On the left, each of us explained our Napkin Sketch from the weekend. After some time discussing the sketches, we categorized it in a way to explain our subject and stance. As mentioned, we landed on the current situation -> how it happened -> summary + future. Moving from the first photo to the second was highly collaborative — I found that this was the harder stage but also rewarding to see the our ideas flow from one point to another in a cohesive manner. As we agreed on our stance, our next steps are to find/design for an aid to help slow/eliminate truth decay in the increasing volume/influence of opinions and personal experiences.
September 9th, 2021
Respond to the prior medium question, explain how your thinking has deepened and/or changed; Also: What did you take-away from the napkin sketching session? Add napkin sketches to medium.
After researching on our topic, we felt that the importance of recognizing the difference between fact and opinions was to help differentiate and form personal, independent stances on various subjects. With opinions and personal experiences steadily growing, we can be easily swayed by a variety of factors. However, opinions don’t always necessarily accelerate truth decay if one continues to be mindful of the differences between opinions and facts. This is important because it supports and helps facilitate individualistic thought instead of following along with with the popular opinion. Without having individualism, we could be easily swayed by inaccurate and false information and also be a factor in spreading misinformation.
The below are the final sketches we had on our topic (more refined sketches from Tuesday) and explained it from current situation, how it’s happening and the summary of the state of things. After the feedback session, it was nice to see that our method had communicated this progress clearly enough and the titles had helped. A problem we did run into was that it was slightly difficult to draw and talk at the same time, but at the moments we nailed it, it felt more effective than two people drawing and talking.
After the presentations, I found it helpful to hear another group tackled the subject in their own way. They used a full example of what was happening and a timeline which was a clever way to make this topic more relatable and prevalent to why need to understand the difference between and facts and opinions. I also like how many groups added time periods or categories such as age to explain the context/situations. That wasn’t something our group had talked about too much but could’ve been applied in our topic as well. I don’t think my thoughts had changed much since Tuesday, but I saw more ways of expressing our topic more coherently.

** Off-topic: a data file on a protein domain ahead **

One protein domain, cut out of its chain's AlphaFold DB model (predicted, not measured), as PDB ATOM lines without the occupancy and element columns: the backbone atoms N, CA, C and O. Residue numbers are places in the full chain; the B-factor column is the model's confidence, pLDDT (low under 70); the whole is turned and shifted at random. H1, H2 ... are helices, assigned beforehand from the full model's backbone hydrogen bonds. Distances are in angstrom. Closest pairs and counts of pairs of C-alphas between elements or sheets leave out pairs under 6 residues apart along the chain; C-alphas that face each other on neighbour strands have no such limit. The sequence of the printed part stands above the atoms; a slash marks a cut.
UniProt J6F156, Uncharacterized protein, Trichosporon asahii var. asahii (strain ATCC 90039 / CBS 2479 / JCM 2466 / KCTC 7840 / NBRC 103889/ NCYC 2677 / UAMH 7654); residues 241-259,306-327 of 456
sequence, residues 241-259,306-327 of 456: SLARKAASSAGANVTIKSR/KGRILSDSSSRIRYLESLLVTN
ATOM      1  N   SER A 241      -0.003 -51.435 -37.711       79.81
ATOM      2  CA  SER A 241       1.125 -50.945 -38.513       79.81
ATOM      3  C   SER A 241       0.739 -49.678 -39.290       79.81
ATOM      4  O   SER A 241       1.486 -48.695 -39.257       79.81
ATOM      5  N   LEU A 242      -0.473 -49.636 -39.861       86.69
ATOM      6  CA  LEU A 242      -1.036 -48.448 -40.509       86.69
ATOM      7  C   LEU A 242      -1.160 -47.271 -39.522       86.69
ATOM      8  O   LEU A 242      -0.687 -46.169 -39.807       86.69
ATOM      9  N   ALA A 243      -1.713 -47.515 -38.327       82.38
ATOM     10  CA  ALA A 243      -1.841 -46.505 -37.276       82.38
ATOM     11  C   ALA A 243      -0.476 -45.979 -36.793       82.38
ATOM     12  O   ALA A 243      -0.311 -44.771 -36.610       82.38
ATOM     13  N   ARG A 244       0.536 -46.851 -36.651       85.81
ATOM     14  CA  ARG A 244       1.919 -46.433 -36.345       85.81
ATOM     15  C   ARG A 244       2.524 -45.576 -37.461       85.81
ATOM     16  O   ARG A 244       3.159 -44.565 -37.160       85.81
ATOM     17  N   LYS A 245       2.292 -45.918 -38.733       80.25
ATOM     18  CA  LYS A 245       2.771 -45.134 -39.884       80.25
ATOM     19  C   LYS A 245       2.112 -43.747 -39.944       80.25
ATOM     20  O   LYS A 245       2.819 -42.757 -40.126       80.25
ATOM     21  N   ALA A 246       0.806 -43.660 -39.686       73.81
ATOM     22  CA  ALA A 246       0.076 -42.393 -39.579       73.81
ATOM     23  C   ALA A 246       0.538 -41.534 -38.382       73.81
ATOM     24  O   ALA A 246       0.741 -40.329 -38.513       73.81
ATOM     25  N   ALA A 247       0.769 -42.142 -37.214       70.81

Overall, I found that napkin sketching is a skill that is useful and gets easier over practice. I think this skill is extremely effective during ideating as drawings can go hand in hand with verbal explanations and further drive your point. I also enjoyed seeing how other people used their markers and delivered their topics, I picked up a few presentation tips, like slowing down at a certain drawing pace. These are two abilities I would like to improve on further, hopefully at the same time.
September 14th, 2021
What did you learn from the prototyping exercise we conducted in class? What are your initial intervention ideas? Add sketches where warranted.
Today when we returned to our sketches, we went over the reason why it was important to distinguish the differences between opinions and facts and landed on the prevention of manipulation through media. Because there is a rise in opinions and personal experience, people were affected easily by peers, influencers, and more. Without formulating their own opinion and following others, they would not think of themselves and apply their own thinking. This could lead to manipulation from a stronger and larger organization, whether it be a government, religious organization, or society in general. This could be harmful when the information they spread is false and also encourages violence (such as the Capital storm earlier this year).
We tried to explain this in the addition of our newest sketch and how you could become a puppet without even realizing it.
Our intervention, however, is not to cut the strings, but hand the scissors over to the user for them to decide whether or not if they want to cut the scissors themselves. Though not in our C-Studio group, I had a conversation with others in our cohort about China’s censorship of media. Worldwide news such as BBC portrays this censorship negatively and as a clear violation of human rights. However, when if you asked some Chinese citizens, they are aware of this censorship and in some cases, they do not mind. It was better that false information is better left unseen. This thought occurred to me too, especailly with the recent rise of anti-Vaxxers. I would prefer not see articles about chips in vaccines influencing others and dissuading others to get ther vaccine. It was interesting to have this discussion and I think it helped us in the early stages of our intervention ideas.